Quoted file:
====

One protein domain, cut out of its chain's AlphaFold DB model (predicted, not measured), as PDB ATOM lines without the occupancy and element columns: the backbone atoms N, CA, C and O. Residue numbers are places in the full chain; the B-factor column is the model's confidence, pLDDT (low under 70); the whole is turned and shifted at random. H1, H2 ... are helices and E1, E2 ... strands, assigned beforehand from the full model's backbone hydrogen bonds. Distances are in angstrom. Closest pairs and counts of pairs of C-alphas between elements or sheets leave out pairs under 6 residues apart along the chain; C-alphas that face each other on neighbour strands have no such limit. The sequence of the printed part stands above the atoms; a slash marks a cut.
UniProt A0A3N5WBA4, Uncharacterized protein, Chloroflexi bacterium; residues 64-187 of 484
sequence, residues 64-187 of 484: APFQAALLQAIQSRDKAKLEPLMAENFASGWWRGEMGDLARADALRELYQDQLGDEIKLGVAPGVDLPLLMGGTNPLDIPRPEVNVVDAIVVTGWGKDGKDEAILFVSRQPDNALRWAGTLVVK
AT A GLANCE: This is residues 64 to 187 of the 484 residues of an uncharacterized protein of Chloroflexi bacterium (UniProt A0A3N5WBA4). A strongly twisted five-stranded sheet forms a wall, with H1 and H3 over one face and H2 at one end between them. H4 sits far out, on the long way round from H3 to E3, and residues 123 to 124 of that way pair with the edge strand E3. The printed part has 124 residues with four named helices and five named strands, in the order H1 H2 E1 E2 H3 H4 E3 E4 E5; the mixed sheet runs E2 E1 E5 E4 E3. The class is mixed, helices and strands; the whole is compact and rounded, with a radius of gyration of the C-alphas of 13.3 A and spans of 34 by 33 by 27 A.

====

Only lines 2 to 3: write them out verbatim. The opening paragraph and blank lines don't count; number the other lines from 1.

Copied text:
sequence, residues 64-187 of 484: APFQAALLQAIQSRDKAKLEPLMAENFASGWWRGEMGDLARADALRELYQDQLGDEIKLGVAPGVDLPLLMGGTNPLDIPRPEVNVVDAIVVTGWGKDGKDEAILFVSRQPDNALRWAGTLVVK
AT A GLANCE: This is residues 64 to 187 of the 484 residues of an uncharacterized protein of Chloroflexi bacterium (UniProt A0A3N5WBA4). A strongly twisted five-stranded sheet forms a wall, with H1 and H3 over one face and H2 at one end between them. H4 sits far out, on the long way round from H3 to E3, and residues 123 to 124 of that way pair with the edge strand E3. The printed part has 124 residues with four named helices and five named strands, in the order H1 H2 E1 E2 H3 H4 E3 E4 E5; the mixed sheet runs E2 E1 E5 E4 E3. The class is mixed, helices and strands; the whole is compact and rounded, with a radius of gyration of the C-alphas of 13.3 A and spans of 34 by 33 by 27 A.